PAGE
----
93
unrefined muscavado sugar at 16 cwt. (1792 lbs) and 10,000 gallons of rum produced
6.25 gallons of rum per cwt. of sugar. However, if that same plantation clayed its sugar and removed the weight in molasses, then that plantation would have only produced 66.6 hogsheads of sugar and, thus, 9.38 gallons of rum per cwt. of sugar. In fact, subtracting the one-third of the sugar weight from Edwards' model would have increased the ratio of
4.5 gallons of rum per cwt. of sugar to 6.8 gallons.
In Edwards' model, the 200 hogsheads of muscavado weighed 358,400 lbs. Had this muscavado been clayed, Edwards would have received 252,394 lbs (141 hogsheads of 16 cwt.) of clayed sugar and 106,006 lbs. of molasses. How much more rum could that molasses have produced? One simple approach is to base rum production on the weight of molasses. A gallon of molasses weighs about 11 lbs and it was widely accepted that a gallon of molasses could make a gallon of rum (anonymous 1737;11:242). Thus, the 106,006 lbs. of molasses would have provided the still house with an additional 9,637 gallons of rum. The increasing amount of rum and the decreasing weight of clayed sugar would have boosted Edwards' ratio to 10.7 gallons of rum per cwt. of sugar.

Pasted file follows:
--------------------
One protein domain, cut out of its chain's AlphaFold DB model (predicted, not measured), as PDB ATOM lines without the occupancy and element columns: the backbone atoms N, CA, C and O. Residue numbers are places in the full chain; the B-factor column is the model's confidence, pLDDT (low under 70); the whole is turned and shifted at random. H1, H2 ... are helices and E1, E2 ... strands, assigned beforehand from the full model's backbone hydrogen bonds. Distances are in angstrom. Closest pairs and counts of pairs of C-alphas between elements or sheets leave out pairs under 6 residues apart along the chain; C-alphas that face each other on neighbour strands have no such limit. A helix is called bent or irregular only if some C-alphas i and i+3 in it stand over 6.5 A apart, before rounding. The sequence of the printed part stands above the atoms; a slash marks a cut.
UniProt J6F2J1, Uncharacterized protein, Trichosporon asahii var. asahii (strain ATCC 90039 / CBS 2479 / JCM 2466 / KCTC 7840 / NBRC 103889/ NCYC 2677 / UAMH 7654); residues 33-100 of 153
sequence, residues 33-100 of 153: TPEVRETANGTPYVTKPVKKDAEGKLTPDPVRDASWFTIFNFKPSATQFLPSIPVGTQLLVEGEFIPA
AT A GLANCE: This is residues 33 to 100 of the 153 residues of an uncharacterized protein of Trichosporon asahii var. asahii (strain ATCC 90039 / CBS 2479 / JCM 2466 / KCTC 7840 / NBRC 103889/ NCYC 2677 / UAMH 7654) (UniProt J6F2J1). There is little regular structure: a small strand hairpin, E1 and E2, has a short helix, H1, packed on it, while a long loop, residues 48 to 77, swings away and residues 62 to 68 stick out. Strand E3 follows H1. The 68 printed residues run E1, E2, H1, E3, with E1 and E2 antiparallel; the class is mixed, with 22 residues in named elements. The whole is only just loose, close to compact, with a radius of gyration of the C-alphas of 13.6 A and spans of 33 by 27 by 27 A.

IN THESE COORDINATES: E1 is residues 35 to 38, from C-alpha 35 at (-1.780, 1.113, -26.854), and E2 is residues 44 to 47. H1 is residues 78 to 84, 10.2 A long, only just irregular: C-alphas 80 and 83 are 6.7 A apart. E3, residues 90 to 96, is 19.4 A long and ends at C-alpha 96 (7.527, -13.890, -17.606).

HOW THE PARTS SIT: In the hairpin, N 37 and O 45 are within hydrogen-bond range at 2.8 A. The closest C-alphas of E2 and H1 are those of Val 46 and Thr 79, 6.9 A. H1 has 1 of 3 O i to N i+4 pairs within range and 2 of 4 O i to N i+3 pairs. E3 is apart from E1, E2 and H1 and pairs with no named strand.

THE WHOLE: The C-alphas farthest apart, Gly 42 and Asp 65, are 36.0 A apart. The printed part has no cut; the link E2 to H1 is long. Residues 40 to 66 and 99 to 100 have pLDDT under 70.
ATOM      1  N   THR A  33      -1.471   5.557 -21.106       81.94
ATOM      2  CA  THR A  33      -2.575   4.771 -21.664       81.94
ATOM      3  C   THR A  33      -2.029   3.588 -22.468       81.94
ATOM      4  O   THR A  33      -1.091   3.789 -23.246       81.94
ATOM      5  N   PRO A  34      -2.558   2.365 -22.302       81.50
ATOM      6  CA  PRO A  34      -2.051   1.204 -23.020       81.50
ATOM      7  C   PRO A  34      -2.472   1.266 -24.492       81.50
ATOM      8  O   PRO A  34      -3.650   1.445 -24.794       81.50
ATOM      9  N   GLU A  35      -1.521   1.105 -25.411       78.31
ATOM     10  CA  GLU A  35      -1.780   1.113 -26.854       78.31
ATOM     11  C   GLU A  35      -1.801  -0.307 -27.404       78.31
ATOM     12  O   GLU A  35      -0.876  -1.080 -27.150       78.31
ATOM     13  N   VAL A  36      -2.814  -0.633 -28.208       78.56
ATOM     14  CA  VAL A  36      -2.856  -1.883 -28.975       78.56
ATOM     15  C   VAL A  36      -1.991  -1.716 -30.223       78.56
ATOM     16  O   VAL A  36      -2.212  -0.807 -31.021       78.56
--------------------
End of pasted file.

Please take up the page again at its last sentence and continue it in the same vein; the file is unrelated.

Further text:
There are, however, other ways to determine the potential amount of rum from the 106,006 lbs of molasses. According to Wray, a gallon of "common average molasses" contained 65% sucrose. On a brix scale, a scale used in the modern sugar industry to measure the sucrose content of molasses, this molasses represents a gallon weighing 10.977 lbs of which 7.135 lbs is sucrose and the remaining 3.842 is mostly water. If we accept Wray's estimate of molasses at 65% sucrose, we should be able to obtain, based on Wray's calculations, 5.66 gallons of rum for every 100 lbs. This would have produced another 6,000 gallons of rum, raising Edwards' ratio to 9.0 gallons of rum per cwt. of sugar. Yet, there is even another, more technical, way to determine the potential of this molasses for use in rum making. According to Indian sugar engineer P.J. Manohar Rao (1997), one gram of sugar can produce, under almost ideal conditions, 0.6448 ml. of absolute alcohol. Thus, 106,006 pounds of molasses containing 65% sucrose could